WaystoHandleDifficultPeople

7 Ways to Handle Difficult People at Work


Updated By Staff Writer on April 27, 2020

An HR professional has to deal with all kinds of people—including those who may be a little more challenging to work with. Whether you’re helping challenging employees work better with others in the office, giving trainings, or dealing with coworkers, knowing how to get along with difficult people at work is an important skill for anyone in human resources.

So how do you handle coworkers who make others feel frustrated, powerless, or upset? It helps to understand the various types of difficult people you might encounter so you can handle each situation carefully and skillfully.

TYPES OF DIFFICULT PEOPLE

There are a lot of different ways someone can be challenging to be around. Knowing the types of difficult people out there can help you understand their motivations, predict their behavior, and hopefully work well with them.

For example, what is an egotistical person like? And how can you best get along? We cover them below, along with some of the other most difficult types of people.

  • The Hostile person is angry and not afraid to let you know it. They could explode into a rage at the slightest provocation. They cannot stand being wrong and do not trust your opinion. At all.
  • The Rejection-Sensitive person thinks you hate them. They believe that if you disagree with them, you think they are stupid or even worthless. They also assume that you ignore them on purpose.
  • The Neurotic thinks that everything is hopelessly difficult and all problems are insurmountable. They believe that there is no acceptable solution, so all your ideas are futile.
  • The Egotist assumes that they are one hundred percent correct at all times, so they see compromise as unacceptable. You must agree with an egotist’s opinions because any other reaction will not be tolerated.

Working with any of these types of people can be difficult and exhausting, especially because they may not understand how their behavior affects the people around them. Confronting these people about their behavior more often than not will backfire—most people don’t respond well to criticism, and this is especially true of people who are difficult to work with.

Because this person is in the office with you, you can’t simply avoid talking to and working with them. But there are some basic strategies you can use that will help you know how to deal with difficult people at work in a more productive way.

SEVEN WAYS TO GET ALONG WITH DIFFICULT PEOPLE

Interacting with difficult people at work can leave you feeling frustrated and powerless. Follow these seven strategies to help you get along better and avoid difficulties in working with challenging personalities.

1. KEEP INTERACTIONS SHORT AND SWEET

The less time you spend with a difficult personality, the better. When you need to talk with this person, keep your interaction as short, quick, and to the point as possible. Limit your exposure, and you limit the opportunity for a frustrating exchange.

2. STAY ON TOPIC

Before heading over to talk with someone who is difficult, make sure you know the purpose of the conversation. Stay focused on the topic at hand, and don’t fall into the trap of thinking you can reason with them or try to be their friend.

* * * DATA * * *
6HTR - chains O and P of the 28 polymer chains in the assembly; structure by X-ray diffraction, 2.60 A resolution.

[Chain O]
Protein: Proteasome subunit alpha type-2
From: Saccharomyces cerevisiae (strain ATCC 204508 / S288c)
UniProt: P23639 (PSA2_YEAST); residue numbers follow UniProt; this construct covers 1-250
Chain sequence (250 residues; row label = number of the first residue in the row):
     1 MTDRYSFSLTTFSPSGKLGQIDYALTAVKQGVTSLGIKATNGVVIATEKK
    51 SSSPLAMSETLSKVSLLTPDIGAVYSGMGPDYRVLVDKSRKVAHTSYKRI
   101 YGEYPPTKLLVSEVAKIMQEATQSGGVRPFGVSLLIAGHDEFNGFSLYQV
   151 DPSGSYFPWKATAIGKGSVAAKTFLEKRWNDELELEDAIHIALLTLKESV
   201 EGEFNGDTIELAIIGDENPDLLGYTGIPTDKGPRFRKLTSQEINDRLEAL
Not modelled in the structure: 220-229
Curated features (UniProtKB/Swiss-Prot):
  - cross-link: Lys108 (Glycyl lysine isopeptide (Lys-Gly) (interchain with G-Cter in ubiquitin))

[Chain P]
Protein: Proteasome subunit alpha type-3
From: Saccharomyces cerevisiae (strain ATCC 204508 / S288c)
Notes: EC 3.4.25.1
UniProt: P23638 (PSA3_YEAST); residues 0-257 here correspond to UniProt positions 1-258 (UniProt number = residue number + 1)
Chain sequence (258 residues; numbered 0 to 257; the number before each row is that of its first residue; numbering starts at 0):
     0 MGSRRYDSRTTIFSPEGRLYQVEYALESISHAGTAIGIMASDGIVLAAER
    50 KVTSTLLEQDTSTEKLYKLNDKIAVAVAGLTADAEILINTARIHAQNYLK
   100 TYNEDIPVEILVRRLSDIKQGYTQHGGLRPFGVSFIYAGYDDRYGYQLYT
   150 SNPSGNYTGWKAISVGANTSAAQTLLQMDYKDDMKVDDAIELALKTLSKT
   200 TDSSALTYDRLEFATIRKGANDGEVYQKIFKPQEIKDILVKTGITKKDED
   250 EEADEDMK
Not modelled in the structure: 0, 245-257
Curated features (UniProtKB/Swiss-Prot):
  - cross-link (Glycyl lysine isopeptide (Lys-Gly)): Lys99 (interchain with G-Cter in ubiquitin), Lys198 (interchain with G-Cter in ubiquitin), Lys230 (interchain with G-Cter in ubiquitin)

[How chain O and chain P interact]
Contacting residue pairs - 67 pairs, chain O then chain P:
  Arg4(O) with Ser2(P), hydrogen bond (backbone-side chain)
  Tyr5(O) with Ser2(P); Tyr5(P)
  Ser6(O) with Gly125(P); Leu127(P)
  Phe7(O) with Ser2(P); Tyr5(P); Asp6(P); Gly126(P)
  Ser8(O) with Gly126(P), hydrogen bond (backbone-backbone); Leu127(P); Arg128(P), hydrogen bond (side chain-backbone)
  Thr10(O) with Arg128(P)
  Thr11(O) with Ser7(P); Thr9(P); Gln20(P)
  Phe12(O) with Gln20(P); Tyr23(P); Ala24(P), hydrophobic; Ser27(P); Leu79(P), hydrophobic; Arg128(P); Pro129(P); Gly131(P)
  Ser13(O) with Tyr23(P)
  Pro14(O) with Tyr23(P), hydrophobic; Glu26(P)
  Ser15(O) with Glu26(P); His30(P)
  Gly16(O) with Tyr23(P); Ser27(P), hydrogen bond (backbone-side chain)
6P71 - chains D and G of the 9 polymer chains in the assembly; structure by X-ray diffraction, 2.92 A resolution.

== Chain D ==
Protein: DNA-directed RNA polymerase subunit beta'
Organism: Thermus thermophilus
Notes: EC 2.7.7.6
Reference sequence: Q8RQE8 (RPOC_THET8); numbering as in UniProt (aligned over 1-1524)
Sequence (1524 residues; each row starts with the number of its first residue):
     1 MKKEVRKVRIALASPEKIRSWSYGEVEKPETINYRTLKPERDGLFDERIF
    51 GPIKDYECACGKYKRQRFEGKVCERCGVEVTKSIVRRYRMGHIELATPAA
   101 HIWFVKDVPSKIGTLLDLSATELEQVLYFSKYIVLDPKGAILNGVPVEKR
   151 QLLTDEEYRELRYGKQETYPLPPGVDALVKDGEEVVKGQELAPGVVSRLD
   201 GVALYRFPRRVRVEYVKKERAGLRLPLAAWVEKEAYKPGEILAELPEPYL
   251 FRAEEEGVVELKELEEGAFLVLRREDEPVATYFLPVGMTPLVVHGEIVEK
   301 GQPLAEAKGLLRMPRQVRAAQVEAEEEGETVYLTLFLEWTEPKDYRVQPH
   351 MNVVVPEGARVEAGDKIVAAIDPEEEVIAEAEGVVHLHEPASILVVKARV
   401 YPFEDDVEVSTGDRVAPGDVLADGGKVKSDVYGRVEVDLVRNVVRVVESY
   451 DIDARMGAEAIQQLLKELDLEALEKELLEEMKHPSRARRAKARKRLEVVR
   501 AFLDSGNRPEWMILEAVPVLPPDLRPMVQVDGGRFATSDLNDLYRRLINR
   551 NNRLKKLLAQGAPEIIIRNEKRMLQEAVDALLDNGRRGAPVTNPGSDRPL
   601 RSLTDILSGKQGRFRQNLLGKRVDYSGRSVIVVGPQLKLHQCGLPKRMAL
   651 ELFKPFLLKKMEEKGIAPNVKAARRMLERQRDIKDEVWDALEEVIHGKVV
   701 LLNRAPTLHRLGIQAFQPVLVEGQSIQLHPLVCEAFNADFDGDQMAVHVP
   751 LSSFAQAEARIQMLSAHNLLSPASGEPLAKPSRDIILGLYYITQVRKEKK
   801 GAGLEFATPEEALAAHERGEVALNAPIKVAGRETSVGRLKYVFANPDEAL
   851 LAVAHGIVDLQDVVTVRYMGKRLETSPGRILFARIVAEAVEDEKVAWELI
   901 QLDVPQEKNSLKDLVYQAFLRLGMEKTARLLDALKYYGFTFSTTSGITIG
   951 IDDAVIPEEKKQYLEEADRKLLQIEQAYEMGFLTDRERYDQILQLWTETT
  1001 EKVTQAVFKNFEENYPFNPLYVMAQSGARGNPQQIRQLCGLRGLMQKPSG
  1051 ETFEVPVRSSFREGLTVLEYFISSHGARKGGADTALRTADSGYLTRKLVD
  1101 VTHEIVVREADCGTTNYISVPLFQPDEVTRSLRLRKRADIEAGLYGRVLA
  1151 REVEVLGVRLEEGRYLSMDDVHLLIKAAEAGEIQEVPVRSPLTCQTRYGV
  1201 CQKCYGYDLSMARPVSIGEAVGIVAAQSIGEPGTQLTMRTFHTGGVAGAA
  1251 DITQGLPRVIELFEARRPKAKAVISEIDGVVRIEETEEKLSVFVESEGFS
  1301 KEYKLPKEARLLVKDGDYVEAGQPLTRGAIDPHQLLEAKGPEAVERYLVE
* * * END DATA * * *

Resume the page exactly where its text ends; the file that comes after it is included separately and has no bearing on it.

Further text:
3. KEEP THINGS STRICTLY BUSINESS

Making comments about your personal life or sharing opinions about non-work subjects can trigger negative reactions from difficult people. Head off these comments and avoid becoming the target of a difficult coworker by staying away from personal talk in the first place.

4. CHANGE THE SUBJECT

If your personal life or opinions do come up in conversation—or any other topics that could trigger either you or your challenging coworker—don’t be afraid to distract them by changing the topic. Pick something else to talk about that is unrelated to heated topics.

If your difficult coworker insists on discussing personal or political issues with you, set a boundary: let them know you don’t want to discuss those things with coworkers.

5. ACCEPT THEM

A difficult person is not likely to change—at least not easily, and definitely not because of you. If you approach your interactions with the goal of changing someone, you’re setting yourself up for disappointment. Simply accept your coworker for who they are, as they are. Doing so will be incredibly freeing for you.

6. AVOID TRIGGERS

You probably know from experience what topics trigger the uglier side of your difficult coworker. Avoid those triggers at all costs so you can steer clear of conversations and interactions you will regret.

7. DON’T TRY TO GET THEM TO SEE YOUR SIDE

You can’t rely on a difficult person to empathize with your experience or to see your side of the story. It doesn’t help to try to get them to see where you’re coming from, and attempting to do so will just make you feel worse.

HOW HR SKILLS CAN HELP

The overall best strategy to deal with any kind of difficult person is to remain calm and centered. Take your personal emotions out of the interaction as much as possible. You can’t always choose the type of people you work with, or how they treat you, but you can decide how to respond, what boundaries to set, and which topics to avoid with them.

These and other skills in working with other people are central to a career in human resources. If you are interested in developing these skills, consider a degree in Business Administration with an emphasis in HR to help you get there.

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